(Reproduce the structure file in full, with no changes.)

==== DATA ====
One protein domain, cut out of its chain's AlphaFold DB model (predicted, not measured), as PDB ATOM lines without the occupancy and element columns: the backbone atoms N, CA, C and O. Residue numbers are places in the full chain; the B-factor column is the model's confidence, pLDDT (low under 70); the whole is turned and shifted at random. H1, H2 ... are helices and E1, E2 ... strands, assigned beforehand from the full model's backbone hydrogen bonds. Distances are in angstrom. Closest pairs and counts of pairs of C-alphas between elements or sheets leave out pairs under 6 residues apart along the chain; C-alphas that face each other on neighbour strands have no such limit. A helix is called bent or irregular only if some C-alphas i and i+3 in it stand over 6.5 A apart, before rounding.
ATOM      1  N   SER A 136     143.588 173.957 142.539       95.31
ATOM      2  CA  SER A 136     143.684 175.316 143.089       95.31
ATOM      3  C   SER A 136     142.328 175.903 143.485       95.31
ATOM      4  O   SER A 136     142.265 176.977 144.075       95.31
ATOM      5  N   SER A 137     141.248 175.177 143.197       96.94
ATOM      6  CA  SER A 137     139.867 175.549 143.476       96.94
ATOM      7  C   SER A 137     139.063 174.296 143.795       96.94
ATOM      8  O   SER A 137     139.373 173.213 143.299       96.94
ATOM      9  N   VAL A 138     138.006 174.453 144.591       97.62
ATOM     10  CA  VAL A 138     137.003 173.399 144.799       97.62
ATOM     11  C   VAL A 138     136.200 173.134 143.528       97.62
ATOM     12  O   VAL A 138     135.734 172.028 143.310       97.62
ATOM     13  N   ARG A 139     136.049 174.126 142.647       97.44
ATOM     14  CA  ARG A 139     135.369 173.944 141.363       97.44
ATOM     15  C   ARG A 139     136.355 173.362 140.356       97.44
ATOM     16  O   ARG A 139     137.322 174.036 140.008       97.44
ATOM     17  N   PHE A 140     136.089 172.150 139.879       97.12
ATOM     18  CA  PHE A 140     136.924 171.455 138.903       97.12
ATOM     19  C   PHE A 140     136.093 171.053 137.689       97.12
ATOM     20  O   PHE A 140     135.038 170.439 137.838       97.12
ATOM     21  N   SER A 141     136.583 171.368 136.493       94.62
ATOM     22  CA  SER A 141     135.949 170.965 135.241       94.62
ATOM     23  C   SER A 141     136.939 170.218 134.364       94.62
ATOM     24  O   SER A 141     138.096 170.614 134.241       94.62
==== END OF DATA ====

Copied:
One protein domain, cut out of its chain's AlphaFold DB model (predicted, not measured), as PDB ATOM lines without the occupancy and element columns: the backbone atoms N, CA, C and O. Residue numbers are places in the full chain; the B-factor column is the model's confidence, pLDDT (low under 70); the whole is turned and shifted at random. H1, H2 ... are helices and E1, E2 ... strands, assigned beforehand from the full model's backbone hydrogen bonds. Distances are in angstrom. Closest pairs and counts of pairs of C-alphas between elements or sheets leave out pairs under 6 residues apart along the chain; C-alphas that face each other on neighbour strands have no such limit. A helix is called bent or irregular only if some C-alphas i and i+3 in it stand over 6.5 A apart, before rounding.
ATOM      1  N   SER A 136     143.588 173.957 142.539       95.31
ATOM      2  CA  SER A 136     143.684 175.316 143.089       95.31
ATOM      3  C   SER A 136     142.328 175.903 143.485       95.31
ATOM      4  O   SER A 136     142.265 176.977 144.075       95.31
ATOM      5  N   SER A 137     141.248 175.177 143.197       96.94
ATOM      6  CA  SER A 137     139.867 175.549 143.476       96.94
ATOM      7  C   SER A 137     139.063 174.296 143.795       96.94
ATOM      8  O   SER A 137     139.373 173.213 143.299       96.94
ATOM      9  N   VAL A 138     138.006 174.453 144.591       97.62
ATOM     10  CA  VAL A 138     137.003 173.399 144.799       97.62
ATOM     11  C   VAL A 138     136.200 173.134 143.528       97.62
ATOM     12  O   VAL A 138     135.734 172.028 143.310       97.62
ATOM     13  N   ARG A 139     136.049 174.126 142.647       97.44
ATOM     14  CA  ARG A 139     135.369 173.944 141.363       97.44
ATOM     15  C   ARG A 139     136.355 173.362 140.356       97.44
ATOM     16  O   ARG A 139     137.322 174.036 140.008       97.44
ATOM     17  N   PHE A 140     136.089 172.150 139.879       97.12
ATOM     18  CA  PHE A 140     136.924 171.455 138.903       97.12
ATOM     19  C   PHE A 140     136.093 171.053 137.689       97.12
ATOM     20  O   PHE A 140     135.038 170.439 137.838       97.12
ATOM     21  N   SER A 141     136.583 171.368 136.493       94.62
ATOM     22  CA  SER A 141     135.949 170.965 135.241       94.62
ATOM     23  C   SER A 141     136.939 170.218 134.364       94.62
ATOM     24  O   SER A 141     138.096 170.614 134.241       94.62